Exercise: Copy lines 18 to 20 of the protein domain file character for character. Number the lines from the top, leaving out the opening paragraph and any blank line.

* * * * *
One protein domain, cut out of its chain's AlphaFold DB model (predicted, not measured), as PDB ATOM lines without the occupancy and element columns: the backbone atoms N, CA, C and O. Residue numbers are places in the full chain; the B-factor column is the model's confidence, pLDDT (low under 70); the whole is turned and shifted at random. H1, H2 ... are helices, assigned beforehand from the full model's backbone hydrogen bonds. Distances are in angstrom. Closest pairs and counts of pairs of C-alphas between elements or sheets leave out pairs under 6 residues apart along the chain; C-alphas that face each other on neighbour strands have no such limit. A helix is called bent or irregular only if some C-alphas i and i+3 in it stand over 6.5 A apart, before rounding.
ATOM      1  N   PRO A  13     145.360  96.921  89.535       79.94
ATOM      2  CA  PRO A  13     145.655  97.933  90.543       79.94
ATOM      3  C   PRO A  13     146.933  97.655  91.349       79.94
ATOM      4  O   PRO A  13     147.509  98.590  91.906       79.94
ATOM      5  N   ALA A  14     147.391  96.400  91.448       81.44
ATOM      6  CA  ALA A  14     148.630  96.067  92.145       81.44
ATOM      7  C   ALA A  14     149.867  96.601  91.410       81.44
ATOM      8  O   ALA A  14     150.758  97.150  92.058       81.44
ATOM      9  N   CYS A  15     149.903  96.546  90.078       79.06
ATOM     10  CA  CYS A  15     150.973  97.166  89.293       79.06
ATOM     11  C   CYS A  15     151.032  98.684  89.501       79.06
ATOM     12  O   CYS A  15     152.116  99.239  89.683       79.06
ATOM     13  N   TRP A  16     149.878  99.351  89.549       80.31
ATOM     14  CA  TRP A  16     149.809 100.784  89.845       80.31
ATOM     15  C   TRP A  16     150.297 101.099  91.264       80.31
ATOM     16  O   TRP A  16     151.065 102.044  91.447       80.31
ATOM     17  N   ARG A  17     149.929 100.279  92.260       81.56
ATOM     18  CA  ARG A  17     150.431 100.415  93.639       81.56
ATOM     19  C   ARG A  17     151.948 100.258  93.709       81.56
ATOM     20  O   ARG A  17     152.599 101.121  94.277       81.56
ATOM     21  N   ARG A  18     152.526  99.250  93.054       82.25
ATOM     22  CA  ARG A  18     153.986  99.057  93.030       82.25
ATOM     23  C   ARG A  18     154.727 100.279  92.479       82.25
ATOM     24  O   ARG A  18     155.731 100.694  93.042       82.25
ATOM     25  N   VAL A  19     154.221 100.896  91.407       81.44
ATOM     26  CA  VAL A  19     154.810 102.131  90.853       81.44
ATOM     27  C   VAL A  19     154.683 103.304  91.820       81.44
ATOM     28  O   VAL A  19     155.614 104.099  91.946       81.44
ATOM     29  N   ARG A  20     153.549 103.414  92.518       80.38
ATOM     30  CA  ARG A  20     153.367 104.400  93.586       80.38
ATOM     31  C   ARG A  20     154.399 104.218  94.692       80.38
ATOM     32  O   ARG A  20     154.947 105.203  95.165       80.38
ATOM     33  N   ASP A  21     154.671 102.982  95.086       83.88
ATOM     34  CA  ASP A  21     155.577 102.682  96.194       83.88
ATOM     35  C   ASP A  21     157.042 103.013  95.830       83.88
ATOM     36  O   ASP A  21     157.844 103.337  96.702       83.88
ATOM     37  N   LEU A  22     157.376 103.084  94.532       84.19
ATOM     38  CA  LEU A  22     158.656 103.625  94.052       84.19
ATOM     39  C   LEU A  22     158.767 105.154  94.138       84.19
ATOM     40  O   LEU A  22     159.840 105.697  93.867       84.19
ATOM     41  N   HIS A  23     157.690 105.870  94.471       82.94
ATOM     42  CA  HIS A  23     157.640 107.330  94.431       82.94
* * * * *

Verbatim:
ATOM     18  CA  ARG A  17     150.431 100.415  93.639       81.56
ATOM     19  C   ARG A  17     151.948 100.258  93.709       81.56
ATOM     20  O   ARG A  17     152.599 101.121  94.277       81.56